material to give false localization by coming
to rest in same place other than its original
location. A well known example of this is
Fixation of tissue for glycogen study should
be prompt as there is an initial sharp loss of
glycogen in postmortem solution and it
should be carried out at 4 degrees in 80%


Plate. 8 streaming of glycogen, Seen in hepatic tissue

iii. Diffusion artifacts: Materials may

sometimes diffuse out of the tissue. Apart
from large molecules, small molecules like
inorganic ions and biogenic amines can be
lost from tissue. For example; when cut end
of adrenal gland tissue are placed in iodate
for iodate reaction, late cholamines can be
seen leaving the tissue as a red cloud of
aminochromes. (Samar et al., 2014)
iv. Artifacts due to microwave fixation:
Optimum temperature for microwave
fixation is 45-55 oC. Under heating results
in poor section quality whereas overheating
overstained cytoplasm and pyknotic nuclei
Remedy: Maintain optimal temperature
during this procedure
v. Artifacts during freeze-drying - ice crystal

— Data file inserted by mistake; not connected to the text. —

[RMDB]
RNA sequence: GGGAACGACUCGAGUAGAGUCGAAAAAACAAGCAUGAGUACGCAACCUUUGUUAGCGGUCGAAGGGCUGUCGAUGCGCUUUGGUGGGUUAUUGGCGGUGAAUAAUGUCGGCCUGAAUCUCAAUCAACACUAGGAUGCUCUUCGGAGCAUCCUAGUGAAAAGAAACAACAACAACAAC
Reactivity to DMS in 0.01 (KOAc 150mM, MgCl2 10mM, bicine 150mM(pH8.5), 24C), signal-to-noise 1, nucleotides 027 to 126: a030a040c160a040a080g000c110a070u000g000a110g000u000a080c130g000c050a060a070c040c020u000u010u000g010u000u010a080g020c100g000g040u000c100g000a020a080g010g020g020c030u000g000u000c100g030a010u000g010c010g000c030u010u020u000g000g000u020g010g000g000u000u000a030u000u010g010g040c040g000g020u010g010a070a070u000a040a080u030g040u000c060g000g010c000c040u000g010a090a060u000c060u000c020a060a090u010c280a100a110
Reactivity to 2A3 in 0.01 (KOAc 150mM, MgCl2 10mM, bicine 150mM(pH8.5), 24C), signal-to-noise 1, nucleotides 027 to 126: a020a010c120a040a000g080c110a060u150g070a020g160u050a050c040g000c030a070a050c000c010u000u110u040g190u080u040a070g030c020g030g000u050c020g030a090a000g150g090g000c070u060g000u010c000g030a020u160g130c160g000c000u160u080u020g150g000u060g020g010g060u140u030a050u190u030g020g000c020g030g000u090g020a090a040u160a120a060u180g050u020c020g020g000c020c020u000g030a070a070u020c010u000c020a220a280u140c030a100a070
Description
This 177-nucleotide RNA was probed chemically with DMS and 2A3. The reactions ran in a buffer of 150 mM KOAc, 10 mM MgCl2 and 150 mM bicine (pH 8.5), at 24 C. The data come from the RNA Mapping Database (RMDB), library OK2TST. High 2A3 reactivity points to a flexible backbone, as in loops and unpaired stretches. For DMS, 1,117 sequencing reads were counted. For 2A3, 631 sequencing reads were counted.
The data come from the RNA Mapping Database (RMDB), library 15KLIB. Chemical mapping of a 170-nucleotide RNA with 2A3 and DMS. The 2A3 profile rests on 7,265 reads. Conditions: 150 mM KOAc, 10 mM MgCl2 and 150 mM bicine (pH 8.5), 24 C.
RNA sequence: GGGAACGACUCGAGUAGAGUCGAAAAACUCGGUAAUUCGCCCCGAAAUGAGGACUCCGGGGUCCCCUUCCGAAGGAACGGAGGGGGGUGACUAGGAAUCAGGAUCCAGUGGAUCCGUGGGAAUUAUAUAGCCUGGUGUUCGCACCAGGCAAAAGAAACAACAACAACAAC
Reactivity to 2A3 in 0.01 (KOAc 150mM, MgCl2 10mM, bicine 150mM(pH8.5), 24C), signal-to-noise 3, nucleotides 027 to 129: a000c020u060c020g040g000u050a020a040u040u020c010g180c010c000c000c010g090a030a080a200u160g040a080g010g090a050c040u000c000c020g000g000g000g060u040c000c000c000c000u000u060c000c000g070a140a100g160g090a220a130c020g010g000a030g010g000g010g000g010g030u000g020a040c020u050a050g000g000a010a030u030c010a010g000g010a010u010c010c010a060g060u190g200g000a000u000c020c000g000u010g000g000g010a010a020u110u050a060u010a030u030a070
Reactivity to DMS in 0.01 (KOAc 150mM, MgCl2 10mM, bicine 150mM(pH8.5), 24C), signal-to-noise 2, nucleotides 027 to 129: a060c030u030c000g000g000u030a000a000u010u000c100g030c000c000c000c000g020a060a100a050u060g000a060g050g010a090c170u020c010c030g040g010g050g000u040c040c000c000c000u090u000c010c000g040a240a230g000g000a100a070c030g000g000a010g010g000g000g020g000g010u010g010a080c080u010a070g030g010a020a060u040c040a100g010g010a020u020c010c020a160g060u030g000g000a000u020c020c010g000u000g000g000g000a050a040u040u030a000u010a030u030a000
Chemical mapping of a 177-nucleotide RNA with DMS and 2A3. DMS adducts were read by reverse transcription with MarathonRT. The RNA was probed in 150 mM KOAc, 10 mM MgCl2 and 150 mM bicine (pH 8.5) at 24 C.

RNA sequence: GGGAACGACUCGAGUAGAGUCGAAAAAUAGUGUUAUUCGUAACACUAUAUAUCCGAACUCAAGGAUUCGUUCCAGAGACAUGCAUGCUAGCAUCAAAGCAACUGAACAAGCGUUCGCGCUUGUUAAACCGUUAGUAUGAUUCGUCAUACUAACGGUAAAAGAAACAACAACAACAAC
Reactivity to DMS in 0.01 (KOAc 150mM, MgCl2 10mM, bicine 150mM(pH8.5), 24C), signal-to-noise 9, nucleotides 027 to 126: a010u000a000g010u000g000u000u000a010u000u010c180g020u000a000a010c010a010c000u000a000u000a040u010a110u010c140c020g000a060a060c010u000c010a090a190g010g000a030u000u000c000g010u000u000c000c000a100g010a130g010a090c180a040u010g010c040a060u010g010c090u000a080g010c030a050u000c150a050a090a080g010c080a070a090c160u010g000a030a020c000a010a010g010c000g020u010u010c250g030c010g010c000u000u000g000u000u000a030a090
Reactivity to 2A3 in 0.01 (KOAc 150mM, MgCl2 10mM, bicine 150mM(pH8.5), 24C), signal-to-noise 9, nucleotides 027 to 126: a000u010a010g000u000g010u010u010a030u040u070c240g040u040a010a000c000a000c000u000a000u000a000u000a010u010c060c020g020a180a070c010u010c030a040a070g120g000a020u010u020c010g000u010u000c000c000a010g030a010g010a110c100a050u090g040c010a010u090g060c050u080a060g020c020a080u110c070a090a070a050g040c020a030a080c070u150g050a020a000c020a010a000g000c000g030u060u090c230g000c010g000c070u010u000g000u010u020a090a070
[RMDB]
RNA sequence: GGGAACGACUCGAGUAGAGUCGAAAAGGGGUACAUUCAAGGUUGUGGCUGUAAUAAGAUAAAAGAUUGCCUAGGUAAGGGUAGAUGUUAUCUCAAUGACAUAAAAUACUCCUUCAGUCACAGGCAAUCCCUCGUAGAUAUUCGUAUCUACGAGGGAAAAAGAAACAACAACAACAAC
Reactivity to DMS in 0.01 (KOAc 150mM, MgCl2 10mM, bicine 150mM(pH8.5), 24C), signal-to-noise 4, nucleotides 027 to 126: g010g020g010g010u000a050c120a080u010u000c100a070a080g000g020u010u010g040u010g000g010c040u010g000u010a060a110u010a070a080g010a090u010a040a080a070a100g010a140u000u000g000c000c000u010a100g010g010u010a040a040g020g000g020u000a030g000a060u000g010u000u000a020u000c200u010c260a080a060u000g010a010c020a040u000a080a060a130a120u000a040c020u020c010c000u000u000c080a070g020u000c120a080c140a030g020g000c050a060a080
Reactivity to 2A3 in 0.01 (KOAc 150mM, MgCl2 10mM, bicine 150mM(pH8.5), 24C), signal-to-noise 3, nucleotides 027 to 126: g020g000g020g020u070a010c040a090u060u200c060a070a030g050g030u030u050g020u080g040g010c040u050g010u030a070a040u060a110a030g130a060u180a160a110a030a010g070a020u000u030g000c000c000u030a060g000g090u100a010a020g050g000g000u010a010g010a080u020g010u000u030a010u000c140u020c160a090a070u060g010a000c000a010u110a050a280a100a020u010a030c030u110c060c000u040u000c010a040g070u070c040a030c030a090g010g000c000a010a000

artifacts: During fixation using freeze

drying method, the tissue must be plunged
into isopentane cooled to -160 to -180 oC
with liquid nitrogen immediately. Low
temperature is important because unless the
whole tissue is frozen, large ice crystals are
(Thomson A 2007). This artifact causes
total distortion of the tissue and diagnostic
Vi Artifacts due to prolonged fixation: Prolong
fixation causes secondary shrinkage and
hardening which leads to separation of portion
of tissues giving the appearance of empty
Vii Artifacts during post fixation treatment:
Tissue that are fixed in chrome if not washed for
24 hours in running tap water could produce
chromeoxide pigment
Tissue processing is designed to remove all
extractable water from tissue, replacing it with a
support medium that provides sufficient rigidity
to enable sectioning of the tissue without
damage or distortion and artifacts are produced
at each step if proper care and procedures are



not followed. Examples of tissue processing

artifact include the following.

Artifacts During Dehydration:

Artifacts can be
dehydration due to


Artifacts Due to Poor Processing:

Extensive loss of architectural details and
clarity within loose connective tissue may